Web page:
Later, when McKay and I were walking home, I asked him if he noticed that the table was quiet when I was talking. He said, "I was wondering if you noticed!"

Yes. Yes, I did. My pounding heart noticed, too.

Sunday, November 05, 2006


So I took the Mathematics GRE. I signed an official statement saying I won't talk about it, though. It was fun. I finished with 40 minutes left to go back and fill in ones I had skipped. That's either a good sign or a bad sign. My biggest issue is that I'm a risk taker and I'll guess if I can narrow it down to 2 options. The chances are in my favor, but knowing my luck, I guessed wrong each time.

So now, my future is decided, though I don't know what the decision is. Alas!

And McKay was WONDERFUL! He did the laundry while I took the test and did some of the dishes. Then, after the test, when my brain was dead, he took me out to Fuddrucker's. And THEN, I fell asleep for 2 hours because I was so tired and he finished cleaning the dishes and the stove and swept the kitchen. He's a lifesaver. But just so you don't think I'm lazy, I did clean the bathroom when I got up from my nap.

McKay is so wonderful; what guy would do all that? I hit the jackpot with this one.


Thursday, November 02, 2006

When everybody's gay, nobody's gay.

"It's true!"

"What's true?"

"It's true- about English majors writing about how everyone is gay!"

"Of course it's true; I wasn't making it up."

You see, my harpist friend, has just discovered this. It is well known throughout the world, that the only a few theses exist for a doctoral or master's English candidate can write:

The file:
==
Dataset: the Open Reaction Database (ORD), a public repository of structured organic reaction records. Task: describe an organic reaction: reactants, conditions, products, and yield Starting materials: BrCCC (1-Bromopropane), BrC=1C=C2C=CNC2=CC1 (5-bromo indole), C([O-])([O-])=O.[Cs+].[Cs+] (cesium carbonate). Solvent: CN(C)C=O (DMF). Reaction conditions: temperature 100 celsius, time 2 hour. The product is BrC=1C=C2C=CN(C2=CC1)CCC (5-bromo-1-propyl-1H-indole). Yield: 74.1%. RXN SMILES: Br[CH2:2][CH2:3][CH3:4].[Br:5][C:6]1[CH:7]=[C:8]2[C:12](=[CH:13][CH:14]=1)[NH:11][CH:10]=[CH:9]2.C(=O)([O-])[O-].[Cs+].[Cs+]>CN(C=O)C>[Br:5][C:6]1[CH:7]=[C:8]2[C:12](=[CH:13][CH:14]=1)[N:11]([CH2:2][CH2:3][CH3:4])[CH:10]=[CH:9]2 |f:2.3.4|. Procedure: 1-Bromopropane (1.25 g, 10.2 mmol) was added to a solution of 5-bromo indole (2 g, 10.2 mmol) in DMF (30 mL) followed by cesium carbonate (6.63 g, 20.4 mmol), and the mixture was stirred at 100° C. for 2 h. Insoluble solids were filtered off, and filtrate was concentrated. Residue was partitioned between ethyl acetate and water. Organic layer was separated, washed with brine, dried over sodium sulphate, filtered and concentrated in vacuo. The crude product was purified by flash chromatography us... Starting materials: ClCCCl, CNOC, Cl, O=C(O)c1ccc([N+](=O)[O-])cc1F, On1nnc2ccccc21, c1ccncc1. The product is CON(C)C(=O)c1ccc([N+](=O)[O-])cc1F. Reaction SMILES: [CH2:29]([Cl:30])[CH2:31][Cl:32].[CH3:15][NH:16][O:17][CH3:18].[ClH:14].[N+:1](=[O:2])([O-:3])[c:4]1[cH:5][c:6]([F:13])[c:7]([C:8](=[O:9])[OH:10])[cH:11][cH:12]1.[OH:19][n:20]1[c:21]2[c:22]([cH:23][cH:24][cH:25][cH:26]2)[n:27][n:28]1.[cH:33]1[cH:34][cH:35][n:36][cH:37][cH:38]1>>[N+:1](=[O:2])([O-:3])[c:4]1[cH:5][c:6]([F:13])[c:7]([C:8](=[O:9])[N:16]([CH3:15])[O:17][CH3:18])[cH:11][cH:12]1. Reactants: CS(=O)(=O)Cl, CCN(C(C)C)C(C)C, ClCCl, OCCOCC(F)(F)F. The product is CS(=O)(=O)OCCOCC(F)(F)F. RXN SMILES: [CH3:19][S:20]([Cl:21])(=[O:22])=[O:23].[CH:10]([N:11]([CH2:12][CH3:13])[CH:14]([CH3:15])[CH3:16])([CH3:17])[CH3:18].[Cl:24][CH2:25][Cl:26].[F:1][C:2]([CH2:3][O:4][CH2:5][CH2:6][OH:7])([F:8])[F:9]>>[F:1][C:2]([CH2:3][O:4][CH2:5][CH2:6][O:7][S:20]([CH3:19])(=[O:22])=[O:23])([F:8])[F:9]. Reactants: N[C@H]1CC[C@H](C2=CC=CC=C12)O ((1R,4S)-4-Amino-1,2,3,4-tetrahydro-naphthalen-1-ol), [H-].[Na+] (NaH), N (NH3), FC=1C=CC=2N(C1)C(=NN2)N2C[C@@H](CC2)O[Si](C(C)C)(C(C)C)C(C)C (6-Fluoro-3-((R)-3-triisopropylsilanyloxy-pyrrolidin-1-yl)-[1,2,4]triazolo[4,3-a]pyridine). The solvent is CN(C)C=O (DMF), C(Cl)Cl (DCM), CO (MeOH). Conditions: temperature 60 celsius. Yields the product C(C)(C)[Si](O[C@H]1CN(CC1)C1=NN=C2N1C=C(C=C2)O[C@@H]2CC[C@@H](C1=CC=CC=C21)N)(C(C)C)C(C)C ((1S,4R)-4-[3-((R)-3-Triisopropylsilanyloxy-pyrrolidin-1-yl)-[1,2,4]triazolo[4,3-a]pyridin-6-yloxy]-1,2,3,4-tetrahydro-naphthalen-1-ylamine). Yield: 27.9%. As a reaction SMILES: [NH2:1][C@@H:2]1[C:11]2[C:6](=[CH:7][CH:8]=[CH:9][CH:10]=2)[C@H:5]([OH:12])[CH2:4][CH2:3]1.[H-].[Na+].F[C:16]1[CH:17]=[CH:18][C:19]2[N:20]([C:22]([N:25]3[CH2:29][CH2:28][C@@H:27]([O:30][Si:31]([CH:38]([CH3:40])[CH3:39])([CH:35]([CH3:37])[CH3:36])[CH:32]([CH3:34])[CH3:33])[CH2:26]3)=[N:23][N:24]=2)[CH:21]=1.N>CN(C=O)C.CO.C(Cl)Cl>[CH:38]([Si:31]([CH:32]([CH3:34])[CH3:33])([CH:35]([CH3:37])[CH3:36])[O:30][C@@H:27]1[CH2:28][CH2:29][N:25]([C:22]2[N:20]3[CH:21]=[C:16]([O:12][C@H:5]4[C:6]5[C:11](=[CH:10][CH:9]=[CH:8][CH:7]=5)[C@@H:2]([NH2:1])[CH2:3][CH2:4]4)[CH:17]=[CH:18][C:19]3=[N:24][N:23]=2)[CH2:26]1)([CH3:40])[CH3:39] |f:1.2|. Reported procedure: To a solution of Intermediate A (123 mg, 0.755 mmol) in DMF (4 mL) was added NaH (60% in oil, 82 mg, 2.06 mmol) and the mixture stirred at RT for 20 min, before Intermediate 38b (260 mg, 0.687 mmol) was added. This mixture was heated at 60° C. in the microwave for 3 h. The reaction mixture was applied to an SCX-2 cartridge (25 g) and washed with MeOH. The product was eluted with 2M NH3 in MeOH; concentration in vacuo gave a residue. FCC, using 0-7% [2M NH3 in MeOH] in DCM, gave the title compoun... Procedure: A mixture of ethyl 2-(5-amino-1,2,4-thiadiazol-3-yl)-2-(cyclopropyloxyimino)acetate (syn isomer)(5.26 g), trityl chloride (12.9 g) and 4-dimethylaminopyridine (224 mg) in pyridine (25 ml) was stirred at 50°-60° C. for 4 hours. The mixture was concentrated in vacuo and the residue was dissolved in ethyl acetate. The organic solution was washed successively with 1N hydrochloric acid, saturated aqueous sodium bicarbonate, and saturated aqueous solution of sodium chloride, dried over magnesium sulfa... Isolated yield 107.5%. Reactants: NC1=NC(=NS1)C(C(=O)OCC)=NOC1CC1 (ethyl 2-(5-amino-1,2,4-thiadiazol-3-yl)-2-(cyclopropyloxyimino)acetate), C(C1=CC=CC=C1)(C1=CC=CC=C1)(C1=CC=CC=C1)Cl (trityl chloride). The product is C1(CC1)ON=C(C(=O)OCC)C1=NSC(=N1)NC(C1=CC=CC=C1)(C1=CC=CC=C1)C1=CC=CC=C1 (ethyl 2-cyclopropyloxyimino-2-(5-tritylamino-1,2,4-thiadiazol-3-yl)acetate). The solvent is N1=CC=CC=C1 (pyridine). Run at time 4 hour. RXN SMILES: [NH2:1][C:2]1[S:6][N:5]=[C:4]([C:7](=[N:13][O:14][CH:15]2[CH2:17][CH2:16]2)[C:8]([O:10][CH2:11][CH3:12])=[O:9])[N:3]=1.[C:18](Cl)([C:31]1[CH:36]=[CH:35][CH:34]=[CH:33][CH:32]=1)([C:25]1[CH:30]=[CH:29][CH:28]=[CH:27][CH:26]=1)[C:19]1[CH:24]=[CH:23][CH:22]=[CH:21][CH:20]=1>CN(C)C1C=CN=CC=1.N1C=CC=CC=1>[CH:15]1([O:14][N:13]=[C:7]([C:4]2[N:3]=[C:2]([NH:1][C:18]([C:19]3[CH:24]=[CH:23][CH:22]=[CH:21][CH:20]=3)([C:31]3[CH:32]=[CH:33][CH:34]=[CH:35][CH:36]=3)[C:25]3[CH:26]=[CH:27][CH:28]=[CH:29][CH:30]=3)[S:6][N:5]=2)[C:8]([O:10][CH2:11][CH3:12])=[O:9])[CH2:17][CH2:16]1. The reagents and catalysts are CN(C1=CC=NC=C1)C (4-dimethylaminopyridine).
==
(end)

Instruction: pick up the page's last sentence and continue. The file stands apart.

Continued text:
1. _______ (insert author, composer, historical figure) is gay.
  2. _______ was molested/abused as a child
  3. _______ molested/abused children
  4. _______ had a Freudian complex (Oedipus or other)
  5. _______ never happened (insert event such as the Holocaust, the landing on the moon, etc)
  6. _______ is after us (or other conspiracy theory)
And then, they'll spend 500 pages convincing you with loose threads of "evidence" from their works and life.
I find this amusing. A person could have 7 mistresses and 20 children, and they'd still be labeled as gay. Events which were documented meticulously (especially the Holocaust) can suddenly not exist. And believe me, EVERYONE had some Freudian complex.

But really, it's an ideal thesis. You can't go back and ask the person, "Did you conspire with the communists? Did you intentionally start a war? Did you have homosexual tendencies?" So the desperate degree wanting graduate makes up something to say, which can never be proven, unless you find a journal stating, "I was gay. And I single handedly started the French Revolution. Signed, some important person." Of course this isn't always as accurate as we'd like. For example, imagine reading this entry, "I invented the Internet. -Al Gore" when we all know it was I who created the Internet.

I am a math major. When I go to sit down and write a thesis, if it's good enough, it can be 7 pages long and no one looks away. However, if I were to go into English for my master's, I'd have to write a 600 page essay, that, when you white out every extraneously placed "plethora" and "cornucopia," you'd find it to be a specious, 7 page outline of how I, myself, question my identity.

Maybe they think they're being creative; maybe they really do believe what they are saying. But it's not going to last for long. There are only finitely many people in history. If they were all gay, how do you explain the existence of, say, yourself?